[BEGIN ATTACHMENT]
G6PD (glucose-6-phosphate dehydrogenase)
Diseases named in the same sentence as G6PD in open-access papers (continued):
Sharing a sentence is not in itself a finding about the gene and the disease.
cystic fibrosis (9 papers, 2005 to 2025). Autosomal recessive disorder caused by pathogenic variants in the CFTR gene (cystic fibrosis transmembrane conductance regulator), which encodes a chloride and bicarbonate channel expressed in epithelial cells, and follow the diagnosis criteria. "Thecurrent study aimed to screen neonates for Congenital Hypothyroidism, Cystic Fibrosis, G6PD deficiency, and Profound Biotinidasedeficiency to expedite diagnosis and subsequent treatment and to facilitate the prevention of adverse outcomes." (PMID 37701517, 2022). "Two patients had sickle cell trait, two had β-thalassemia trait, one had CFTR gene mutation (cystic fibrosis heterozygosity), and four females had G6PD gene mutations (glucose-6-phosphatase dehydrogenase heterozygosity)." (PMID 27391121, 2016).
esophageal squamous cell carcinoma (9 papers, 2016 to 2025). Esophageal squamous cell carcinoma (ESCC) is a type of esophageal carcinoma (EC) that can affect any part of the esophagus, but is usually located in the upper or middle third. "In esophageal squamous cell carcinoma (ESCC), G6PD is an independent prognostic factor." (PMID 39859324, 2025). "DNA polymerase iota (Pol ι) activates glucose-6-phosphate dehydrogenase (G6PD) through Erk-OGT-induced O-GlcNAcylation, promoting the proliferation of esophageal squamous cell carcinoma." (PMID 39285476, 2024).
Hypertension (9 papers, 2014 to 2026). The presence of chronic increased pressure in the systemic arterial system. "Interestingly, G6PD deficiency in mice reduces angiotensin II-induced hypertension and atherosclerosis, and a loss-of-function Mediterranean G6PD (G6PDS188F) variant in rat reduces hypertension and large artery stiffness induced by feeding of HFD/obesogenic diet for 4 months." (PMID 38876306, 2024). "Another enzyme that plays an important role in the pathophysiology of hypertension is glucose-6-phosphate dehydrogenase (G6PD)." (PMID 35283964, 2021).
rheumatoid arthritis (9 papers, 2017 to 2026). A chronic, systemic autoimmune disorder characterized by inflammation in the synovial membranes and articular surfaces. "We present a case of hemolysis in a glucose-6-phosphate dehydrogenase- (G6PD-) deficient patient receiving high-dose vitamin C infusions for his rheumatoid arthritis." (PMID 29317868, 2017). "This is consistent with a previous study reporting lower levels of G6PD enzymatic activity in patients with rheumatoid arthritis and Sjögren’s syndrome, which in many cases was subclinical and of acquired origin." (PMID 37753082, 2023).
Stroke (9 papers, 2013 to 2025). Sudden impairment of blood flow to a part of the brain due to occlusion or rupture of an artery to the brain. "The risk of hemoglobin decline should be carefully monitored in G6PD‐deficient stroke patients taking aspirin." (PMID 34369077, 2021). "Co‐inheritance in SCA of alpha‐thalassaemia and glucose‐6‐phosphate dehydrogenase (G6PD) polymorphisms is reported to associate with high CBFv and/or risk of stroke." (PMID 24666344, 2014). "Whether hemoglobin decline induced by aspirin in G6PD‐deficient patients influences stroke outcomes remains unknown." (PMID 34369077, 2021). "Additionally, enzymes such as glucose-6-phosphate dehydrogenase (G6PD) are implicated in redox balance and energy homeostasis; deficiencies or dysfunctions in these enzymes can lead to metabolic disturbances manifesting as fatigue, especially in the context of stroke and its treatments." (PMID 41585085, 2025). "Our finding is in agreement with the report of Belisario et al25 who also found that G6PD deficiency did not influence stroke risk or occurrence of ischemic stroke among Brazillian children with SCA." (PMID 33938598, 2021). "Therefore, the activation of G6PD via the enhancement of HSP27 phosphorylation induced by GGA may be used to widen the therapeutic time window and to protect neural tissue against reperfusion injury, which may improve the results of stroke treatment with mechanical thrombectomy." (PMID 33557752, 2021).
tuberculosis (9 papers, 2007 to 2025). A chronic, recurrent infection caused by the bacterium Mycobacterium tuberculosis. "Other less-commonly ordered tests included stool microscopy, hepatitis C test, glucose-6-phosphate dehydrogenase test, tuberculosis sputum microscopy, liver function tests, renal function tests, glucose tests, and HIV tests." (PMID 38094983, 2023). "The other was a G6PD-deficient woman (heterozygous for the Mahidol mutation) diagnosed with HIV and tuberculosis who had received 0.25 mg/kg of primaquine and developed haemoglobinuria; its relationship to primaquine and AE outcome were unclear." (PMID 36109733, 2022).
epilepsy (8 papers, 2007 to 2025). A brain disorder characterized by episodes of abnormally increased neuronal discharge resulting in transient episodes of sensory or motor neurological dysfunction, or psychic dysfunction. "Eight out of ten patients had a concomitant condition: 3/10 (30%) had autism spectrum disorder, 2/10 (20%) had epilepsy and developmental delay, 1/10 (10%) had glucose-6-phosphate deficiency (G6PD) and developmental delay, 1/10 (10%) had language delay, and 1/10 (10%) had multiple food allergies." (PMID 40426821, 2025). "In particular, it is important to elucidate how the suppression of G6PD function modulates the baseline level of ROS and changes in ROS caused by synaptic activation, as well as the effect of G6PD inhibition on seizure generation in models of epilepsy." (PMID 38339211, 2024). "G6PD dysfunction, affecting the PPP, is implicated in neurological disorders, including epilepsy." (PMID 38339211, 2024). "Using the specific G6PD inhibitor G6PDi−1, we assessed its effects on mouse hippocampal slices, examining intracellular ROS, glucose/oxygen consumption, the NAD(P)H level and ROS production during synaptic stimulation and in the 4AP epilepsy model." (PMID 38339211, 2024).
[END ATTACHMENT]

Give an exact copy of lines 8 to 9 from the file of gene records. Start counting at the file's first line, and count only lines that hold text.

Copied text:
Stroke (9 papers, 2013 to 2025). Sudden impairment of blood flow to a part of the brain due to occlusion or rupture of an artery to the brain. "The risk of hemoglobin decline should be carefully monitored in G6PD‐deficient stroke patients taking aspirin." (PMID 34369077, 2021). "Co‐inheritance in SCA of alpha‐thalassaemia and glucose‐6‐phosphate dehydrogenase (G6PD) polymorphisms is reported to associate with high CBFv and/or risk of stroke." (PMID 24666344, 2014). "Whether hemoglobin decline induced by aspirin in G6PD‐deficient patients influences stroke outcomes remains unknown." (PMID 34369077, 2021). "Additionally, enzymes such as glucose-6-phosphate dehydrogenase (G6PD) are implicated in redox balance and energy homeostasis; deficiencies or dysfunctions in these enzymes can lead to metabolic disturbances manifesting as fatigue, especially in the context of stroke and its treatments." (PMID 41585085, 2025). "Our finding is in agreement with the report of Belisario et al25 who also found that G6PD deficiency did not influence stroke risk or occurrence of ischemic stroke among Brazillian children with SCA." (PMID 33938598, 2021). "Therefore, the activation of G6PD via the enhancement of HSP27 phosphorylation induced by GGA may be used to widen the therapeutic time window and to protect neural tissue against reperfusion injury, which may improve the results of stroke treatment with mechanical thrombectomy." (PMID 33557752, 2021).
tuberculosis (9 papers, 2007 to 2025). A chronic, recurrent infection caused by the bacterium Mycobacterium tuberculosis. "Other less-commonly ordered tests included stool microscopy, hepatitis C test, glucose-6-phosphate dehydrogenase test, tuberculosis sputum microscopy, liver function tests, renal function tests, glucose tests, and HIV tests." (PMID 38094983, 2023). "The other was a G6PD-deficient woman (heterozygous for the Mahidol mutation) diagnosed with HIV and tuberculosis who had received 0.25 mg/kg of primaquine and developed haemoglobinuria; its relationship to primaquine and AE outcome were unclear." (PMID 36109733, 2022).